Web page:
Only in 18th century opera could a man/woman fitted up by his own father for a murder he did not commit be at one and the same time mourned and disowned by his father, sister, best friend, and lover.
One of Britain's greatest conductors and his wife ended their lives in a Swiss clinic, watched by their weeping family
Who knows if it really makes a difference or not when Verdi's Requiem is performed in the opera house but Antonio Pappano's vivid performance for the Royal Opera certainly had the whiff of theatricality about it. Churchy it was not – though you might imagine that the Royal Opera Chorus had been advised that their murmured repetitions of the words Requiem aeternam at the outset must sound almost indivisible from the mournful cello descent, as if emanating from deep inside some dark Italian cathedral.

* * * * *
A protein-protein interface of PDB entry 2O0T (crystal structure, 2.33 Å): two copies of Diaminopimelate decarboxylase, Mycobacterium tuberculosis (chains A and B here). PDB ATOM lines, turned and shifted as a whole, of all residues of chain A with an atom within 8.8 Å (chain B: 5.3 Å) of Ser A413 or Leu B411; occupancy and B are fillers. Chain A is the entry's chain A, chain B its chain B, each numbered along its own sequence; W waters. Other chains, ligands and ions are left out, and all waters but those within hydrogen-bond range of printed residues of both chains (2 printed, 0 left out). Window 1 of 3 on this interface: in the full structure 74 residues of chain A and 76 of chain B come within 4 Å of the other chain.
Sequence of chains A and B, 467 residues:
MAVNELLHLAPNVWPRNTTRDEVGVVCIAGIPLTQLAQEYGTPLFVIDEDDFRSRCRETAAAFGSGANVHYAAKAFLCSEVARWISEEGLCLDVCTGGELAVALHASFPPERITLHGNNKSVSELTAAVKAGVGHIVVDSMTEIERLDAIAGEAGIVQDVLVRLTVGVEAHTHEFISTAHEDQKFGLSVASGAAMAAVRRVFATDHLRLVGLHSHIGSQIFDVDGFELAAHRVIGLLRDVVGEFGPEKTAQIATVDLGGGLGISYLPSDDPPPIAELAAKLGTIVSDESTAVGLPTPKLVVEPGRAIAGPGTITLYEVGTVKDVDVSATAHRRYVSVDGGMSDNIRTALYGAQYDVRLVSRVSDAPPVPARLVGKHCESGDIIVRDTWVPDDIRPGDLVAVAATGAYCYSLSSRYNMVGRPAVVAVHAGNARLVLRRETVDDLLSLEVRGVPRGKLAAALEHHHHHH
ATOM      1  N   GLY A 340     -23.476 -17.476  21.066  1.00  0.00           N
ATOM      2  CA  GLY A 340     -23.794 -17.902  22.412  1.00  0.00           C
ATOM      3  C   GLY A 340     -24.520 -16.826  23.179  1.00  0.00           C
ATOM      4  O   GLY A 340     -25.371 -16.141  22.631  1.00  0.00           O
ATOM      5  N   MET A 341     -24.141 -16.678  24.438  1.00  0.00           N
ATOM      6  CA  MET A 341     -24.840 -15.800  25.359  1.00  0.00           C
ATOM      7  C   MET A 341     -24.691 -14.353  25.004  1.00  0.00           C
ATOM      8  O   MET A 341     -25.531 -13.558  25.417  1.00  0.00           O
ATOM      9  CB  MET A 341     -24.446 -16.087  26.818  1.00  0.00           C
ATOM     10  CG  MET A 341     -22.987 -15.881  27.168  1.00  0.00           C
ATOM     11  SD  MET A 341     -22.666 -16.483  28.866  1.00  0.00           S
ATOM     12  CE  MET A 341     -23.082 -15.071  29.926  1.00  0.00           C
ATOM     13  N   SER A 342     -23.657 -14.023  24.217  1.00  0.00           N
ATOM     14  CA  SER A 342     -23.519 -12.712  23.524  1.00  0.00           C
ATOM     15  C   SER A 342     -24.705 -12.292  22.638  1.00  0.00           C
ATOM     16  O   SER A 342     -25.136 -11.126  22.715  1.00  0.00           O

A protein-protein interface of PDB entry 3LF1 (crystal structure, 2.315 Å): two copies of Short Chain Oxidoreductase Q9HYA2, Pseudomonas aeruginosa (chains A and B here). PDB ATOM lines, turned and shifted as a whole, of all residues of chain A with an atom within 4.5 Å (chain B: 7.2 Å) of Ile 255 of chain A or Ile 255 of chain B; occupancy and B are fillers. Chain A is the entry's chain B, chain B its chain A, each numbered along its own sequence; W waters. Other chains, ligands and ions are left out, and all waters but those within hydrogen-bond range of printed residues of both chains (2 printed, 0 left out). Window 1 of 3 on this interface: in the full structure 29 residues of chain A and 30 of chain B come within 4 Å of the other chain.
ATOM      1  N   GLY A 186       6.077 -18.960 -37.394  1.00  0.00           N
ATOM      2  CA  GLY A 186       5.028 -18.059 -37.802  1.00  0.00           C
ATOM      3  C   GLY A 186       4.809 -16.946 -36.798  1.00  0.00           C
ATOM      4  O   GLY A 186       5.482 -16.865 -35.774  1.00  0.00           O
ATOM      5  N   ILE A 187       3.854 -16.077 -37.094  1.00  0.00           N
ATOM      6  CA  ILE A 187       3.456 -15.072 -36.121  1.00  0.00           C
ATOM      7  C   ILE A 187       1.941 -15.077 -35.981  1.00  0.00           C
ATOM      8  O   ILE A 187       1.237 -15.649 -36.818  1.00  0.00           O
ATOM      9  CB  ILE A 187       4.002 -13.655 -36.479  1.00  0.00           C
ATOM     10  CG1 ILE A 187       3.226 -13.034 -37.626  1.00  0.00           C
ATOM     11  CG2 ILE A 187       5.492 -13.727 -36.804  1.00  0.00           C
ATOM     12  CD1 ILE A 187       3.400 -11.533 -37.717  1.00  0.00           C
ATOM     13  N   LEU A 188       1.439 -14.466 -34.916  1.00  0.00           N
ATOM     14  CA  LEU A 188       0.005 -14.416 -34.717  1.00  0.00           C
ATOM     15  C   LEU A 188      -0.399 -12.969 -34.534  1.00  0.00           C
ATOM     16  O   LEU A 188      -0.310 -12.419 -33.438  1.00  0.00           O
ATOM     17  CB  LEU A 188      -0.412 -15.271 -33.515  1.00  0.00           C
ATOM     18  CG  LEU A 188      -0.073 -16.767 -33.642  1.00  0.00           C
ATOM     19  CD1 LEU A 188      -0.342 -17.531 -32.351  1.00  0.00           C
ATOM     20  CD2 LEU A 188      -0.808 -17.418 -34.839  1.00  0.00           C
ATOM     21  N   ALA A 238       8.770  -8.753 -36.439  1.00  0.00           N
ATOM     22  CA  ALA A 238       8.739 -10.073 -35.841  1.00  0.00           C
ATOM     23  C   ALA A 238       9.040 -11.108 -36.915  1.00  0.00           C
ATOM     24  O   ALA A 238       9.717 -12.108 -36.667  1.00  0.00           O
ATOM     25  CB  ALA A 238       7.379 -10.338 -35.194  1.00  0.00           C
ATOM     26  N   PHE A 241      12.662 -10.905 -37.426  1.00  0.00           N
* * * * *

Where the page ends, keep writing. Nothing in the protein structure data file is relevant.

You could experience a momentary double-take walking into the Royal Opera's Linbury Studio Theatre – thinking you've taken a wrong turn into the main house, as a cross-section of the ornate balconies and familiar red curtains of the latter confronts you. John Gay's original The Beggar's Opera was so successful that it laid the foundations for the theatre that is now the Royal Opera House.